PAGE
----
New York's Marijuana Guide for the Workplace

Stephen Andrews
02 Nov 2021

The New York Department of Labor (DOL) recently issued guidance and FAQs regarding marijuana in the workplace. According to the instructions laid in the guide, New York employers may not refuse to hire, employ, discharge, or practice discrimination against a person who uses pot in their free time, such as after the work hours are finished and away from the company's headquarter, offices or any other properties. New York was one of the U.S. states to legalize the recreational use of pot earlier this year.

Here are some of the major points made in the DOL Guidance: 

  • Generally, marijuana drug tests are not permitted. Unless in specific circumstances, such as when the federal law demands a test for particular job positions;  
  • The result of a drug test cannot be used for an employer's conclusion that an employee was impaired by marijuana;
  • The smell of marijuana cannot be used as evidence the person is impaired and underperformed at work.

According to the DOL guidance, employers must cite "articulable symptoms of impairment" in almost any effort to take action against an employee because of marijuana use. An employer must provide "objectively observable" evidence when they aim to prove marijuana use negatively impacts an employee's job performance or overall workplace safety. The guidance clarifies that "observable signs of use that do not indicate impairment on their own cannot be cited as an articulable symbol of impairment."

Employers reserve the right to prohibit marijuana use during work hours, including meal, break, and on-call periods. They may also prohibit marijuana possession on company property, including the company's vehicle. 

Employers may take employment actions related to marijuana use in several instances. When the employee manifests specific "articulable symptoms" of marijuana impairment while working, which decreases or lessens the employee's performance of their tasks and duties, or threatens the workplace's safety, the employer can take action. 

When federal or state law mandates drug testing as a condition for the job position, the employer also must ask for a test. These are instances when, whether a test is not provided, the employer violates federal law or risks losing a federal contract or federal funding. 

The guidance also notes that employers are not legally required to take any action at all if employees use cannabis on the job, even if those employees are under the legal age of 21.

Below is the answer to several frequently asked questions regarding DOL's workplace and marijuana guidance.

vaping recreational use of cannabis.
The guide refers to any form of using marijuana, including smoking, vaping, edibles, and more.

What counts as articulable symptoms of impairment?

A comprehensive list of "articulable impairment symptoms" has not been released, however, it helps to think in terms of handling specific machinery recklessly or driving the company's vehicle under the influence even after the work shift is over. By articulable symptoms, the regulation refers to all observable actions where the employer can see their hired personnel is not performing as should.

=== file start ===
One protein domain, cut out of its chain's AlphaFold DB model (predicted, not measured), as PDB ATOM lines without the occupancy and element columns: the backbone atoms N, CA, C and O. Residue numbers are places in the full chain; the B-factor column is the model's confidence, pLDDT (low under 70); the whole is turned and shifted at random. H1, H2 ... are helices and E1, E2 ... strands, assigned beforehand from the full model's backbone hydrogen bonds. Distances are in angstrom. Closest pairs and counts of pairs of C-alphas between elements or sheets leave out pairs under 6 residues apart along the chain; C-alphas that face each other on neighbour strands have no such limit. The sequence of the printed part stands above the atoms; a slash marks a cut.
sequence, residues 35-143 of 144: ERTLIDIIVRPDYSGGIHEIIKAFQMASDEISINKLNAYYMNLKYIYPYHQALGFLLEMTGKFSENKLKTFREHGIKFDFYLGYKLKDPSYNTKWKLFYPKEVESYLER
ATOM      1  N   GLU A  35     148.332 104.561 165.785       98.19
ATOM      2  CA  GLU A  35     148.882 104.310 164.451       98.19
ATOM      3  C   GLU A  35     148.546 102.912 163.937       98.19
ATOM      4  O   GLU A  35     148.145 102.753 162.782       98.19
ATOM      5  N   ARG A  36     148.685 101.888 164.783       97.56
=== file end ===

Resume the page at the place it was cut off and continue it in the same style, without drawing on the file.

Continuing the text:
Employers are however warned that such articulable symptoms may also indicate the employee has a disability protected by federal and state law, such as the NYS Human Rights Law.

What doesn't count as articulable symptoms of impairment? 

Observable signs of use—such as marijuana smell—that do not indicate impairment on their own cannot be cited as an articulable symptom of impairment. Only observable indications where the employee is failing to fulfill their duties are valid. 

Under Labor Law Section 201-d, the smell of cannabis on its own is no evidence of articulable symptoms of impairment. 

Furthermore, a urine test or any other test to prove a person has consumed marijuana DO NOT represent a valid basis for an employer's conclusion that an employee was impaired by the use of cannabis. This is for the sole reason that drug tests cannot confirm a person was intoxicated at the present moment.

Employers can still undertake disciplinary actions against employees using marijuana during work or at an employer's property. 

In which cases may employers prohibit the use of cannabis?

Employers have all the right to prohibit the use of marijuana during work hours. This includes the time when an employee is "on-call" or expected to be engaged in work. Paid and unpaid breaks, meal periods, or performing a task away from the worksite. 

As far as remote work is concerned, an employee's private residence is not considered a "worksite" under New York State labor law. Employers can create a general policy prohibiting the use of marijuana during work hours, but they may only take employment action if an employee exhibits "articulable symptoms of impairment." This means that texting your boss while high during the work shift is probably not a good idea.

New York lawmakers legalized weed on March 31, 2021, enabling residents to possess up to 3 ounces of pot on their person. Residents have to be at the legal age of 21 or above to buy and consume marijuana. The state also automatically expunged past convicts for possession of fewer than 3 ounces of weed.

Stephen Andrews